Will is more important than Skill

From an emotionless, analytical standpoint, it is critical to determine what mistakes an officer made that contributed to his/her untimely death.


Those on the outside; non-cops and non-gun people would wonder at this situation. Wasn’t the deputy trained? Of course he was. I’ll guarantee you he went through a State-approved academy and was current on his firearms qualification. Hell, for all we know he might have been a great shot on the range with his service pistol. I feel confident that he had demonstrated the required skills to be out on the road.

That’s the real rub, isn’t it? The cop with demonstrable skill was nonetheless murdered. Yes, the killer obviously had some skill with a weapon. There is no doubt about that. But skill wasn’t the deciding factor in this encounter, it was will. While I don’t want to sound like Dr. Seuss here, skill doesn’t matter without will.

The Skill and the Will

How do we instill in someone the will to do what is necessary? From the most serious of perspectives, how we teach them to apply deadly force without hesitation? This is probably a good time for politically concerned Chiefs and Sheriff’s to look away.

Yes, will is more important than skill. However, combine the will with a high level of skill and you have something. First and foremost we must understand or admit that a firearms qualification is not training. A Qual. course is simply a practical exam to determine if you have mastered the required physical skills.

That’s not Paul Markel talking out of his sphincter; the U.S. Supreme Court has held that qualification courses are not a substitute for training. Officers must be trained to deal with situations they are likely to encounter in their job. These include low-light situations, shoot/don’t shoot scenarios (judgment-based training), multiple target/attackers, emergency driving, etc.

Force on Force scenario training is not just some cool novelty, it is an absolute must if we genuinely hope to prepare officers for the rapidly evolving, hyper-violent encounters they will likely face out there.

Too often the FATS trainer is seen as a neat novelty item that officers are put through once.   Force on Force scenarios with role-players involve a lot of time and logistics and therefore are difficult to put together.

I’ve attended private training academies with veteran officers whose first real FOF was during that school. They’ve been on the road five, ten, fifteen years but never had the opportunity to get serious Shoot/Don’t Shoot training. In my mind that is not only negligent, it’s criminal.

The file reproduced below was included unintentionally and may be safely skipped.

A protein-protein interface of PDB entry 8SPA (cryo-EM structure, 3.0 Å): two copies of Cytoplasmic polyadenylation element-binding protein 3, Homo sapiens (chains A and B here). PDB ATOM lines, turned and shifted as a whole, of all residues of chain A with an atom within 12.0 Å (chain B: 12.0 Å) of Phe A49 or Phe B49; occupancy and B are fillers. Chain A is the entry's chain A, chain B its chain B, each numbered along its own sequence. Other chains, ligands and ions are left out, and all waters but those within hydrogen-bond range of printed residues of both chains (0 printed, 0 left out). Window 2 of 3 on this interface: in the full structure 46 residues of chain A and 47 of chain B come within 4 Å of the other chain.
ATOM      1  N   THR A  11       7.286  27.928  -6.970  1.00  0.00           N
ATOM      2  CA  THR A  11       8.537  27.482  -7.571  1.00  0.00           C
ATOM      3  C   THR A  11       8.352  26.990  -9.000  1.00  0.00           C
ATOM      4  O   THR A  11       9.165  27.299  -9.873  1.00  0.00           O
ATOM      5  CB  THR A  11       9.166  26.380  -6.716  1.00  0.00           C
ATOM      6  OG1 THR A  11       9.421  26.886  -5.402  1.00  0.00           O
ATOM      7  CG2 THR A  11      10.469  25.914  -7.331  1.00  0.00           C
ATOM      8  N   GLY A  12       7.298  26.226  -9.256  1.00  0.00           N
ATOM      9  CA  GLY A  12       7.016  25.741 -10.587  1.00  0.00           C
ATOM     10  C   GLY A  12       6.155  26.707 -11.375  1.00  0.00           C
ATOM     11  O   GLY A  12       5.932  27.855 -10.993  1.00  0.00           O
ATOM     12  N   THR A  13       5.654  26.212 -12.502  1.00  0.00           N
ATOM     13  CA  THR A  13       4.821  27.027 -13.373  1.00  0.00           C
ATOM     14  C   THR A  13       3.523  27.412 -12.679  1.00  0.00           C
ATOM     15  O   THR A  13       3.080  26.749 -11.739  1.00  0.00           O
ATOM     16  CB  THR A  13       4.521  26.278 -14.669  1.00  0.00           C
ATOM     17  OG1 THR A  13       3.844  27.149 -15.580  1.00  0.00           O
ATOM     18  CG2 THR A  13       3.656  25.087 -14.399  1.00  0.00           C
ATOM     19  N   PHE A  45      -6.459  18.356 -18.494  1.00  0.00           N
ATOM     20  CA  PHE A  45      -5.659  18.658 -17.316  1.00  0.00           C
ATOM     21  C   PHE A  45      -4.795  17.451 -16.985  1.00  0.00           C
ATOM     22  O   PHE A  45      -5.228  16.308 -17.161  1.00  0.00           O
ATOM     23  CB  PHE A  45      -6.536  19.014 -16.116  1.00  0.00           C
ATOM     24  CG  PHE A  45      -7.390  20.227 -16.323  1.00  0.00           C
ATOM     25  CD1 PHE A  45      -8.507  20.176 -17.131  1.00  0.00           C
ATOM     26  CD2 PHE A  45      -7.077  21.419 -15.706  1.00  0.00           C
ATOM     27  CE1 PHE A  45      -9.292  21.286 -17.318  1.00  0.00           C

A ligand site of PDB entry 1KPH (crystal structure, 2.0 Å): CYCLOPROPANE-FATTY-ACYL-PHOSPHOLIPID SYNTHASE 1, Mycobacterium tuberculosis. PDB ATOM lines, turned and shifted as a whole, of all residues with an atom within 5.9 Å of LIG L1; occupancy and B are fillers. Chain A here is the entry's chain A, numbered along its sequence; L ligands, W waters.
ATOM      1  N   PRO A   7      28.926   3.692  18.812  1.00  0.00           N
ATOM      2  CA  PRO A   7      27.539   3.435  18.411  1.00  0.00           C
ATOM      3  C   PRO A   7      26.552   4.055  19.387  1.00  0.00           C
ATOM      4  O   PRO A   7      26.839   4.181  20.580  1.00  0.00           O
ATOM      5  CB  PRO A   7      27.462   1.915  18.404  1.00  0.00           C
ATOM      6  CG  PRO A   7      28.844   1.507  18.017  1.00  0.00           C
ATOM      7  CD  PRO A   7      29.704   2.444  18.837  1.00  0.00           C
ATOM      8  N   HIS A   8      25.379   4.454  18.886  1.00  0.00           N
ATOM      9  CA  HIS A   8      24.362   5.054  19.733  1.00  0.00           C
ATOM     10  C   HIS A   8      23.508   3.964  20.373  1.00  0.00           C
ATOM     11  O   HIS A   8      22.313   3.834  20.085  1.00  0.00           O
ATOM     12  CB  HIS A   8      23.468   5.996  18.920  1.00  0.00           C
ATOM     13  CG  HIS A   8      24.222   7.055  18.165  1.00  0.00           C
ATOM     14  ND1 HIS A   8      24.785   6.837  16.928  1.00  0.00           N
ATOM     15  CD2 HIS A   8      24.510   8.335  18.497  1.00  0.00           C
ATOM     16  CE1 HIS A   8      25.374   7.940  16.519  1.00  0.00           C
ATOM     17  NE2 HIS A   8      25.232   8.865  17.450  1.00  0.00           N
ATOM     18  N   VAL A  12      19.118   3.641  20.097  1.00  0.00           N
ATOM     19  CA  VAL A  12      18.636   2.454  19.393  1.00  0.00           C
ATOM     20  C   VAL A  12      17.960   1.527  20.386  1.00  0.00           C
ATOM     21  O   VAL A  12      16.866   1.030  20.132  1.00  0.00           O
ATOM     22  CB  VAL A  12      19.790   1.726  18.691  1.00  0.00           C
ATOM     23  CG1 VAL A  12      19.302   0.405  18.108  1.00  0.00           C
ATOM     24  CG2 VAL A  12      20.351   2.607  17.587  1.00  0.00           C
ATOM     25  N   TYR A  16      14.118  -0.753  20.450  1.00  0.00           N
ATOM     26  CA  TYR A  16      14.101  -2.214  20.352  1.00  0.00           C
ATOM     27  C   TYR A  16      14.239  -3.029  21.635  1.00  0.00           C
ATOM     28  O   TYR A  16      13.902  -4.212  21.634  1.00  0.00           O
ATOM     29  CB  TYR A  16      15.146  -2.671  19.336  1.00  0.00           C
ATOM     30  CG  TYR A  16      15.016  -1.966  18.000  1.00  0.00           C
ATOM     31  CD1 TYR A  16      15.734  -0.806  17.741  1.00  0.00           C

It is during FATS or FOF training that each officer will experience their own personal epiphany. They’ve been taught the Tueller Drill or had “action vs. reaction” explained to them. However, it is not until they experience it for themselves that they realize just how fluid and dynamic violent encounters are. They realize that hesitation will indeed get them killed.  

Parting Thoughts

When it comes down to it, the simple fact is that the will to win, to defeat the enemy, is more important that simply having the skill. I won’t bore you with “dog in the fight” clichés by now you should get the point. The question is a very personal one that only you can answer. You’ve spent years acquiring the skill you need, do you have the will to apply it?

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About The Author:

Mr. Markel is a former United States Marine, Police Officer, and has worked as a professional bodyguard both in the U.S. and overseas. A Subject Matter Expert on Small Arms and Tactics, Markel has provided instruction to law enforcement and U.S. Military troops.

As a recognized author and writer, Paul has penned several hundred articles published in numerous professional journals and trade periodicals. Topics include firearms training, use of force, marksmanship, less-than-lethal force options, product reviews and evaluations, emergency medical care, and much more. Sought after as a public speaker, Mr. Markel is at home in front of an audience large or small.

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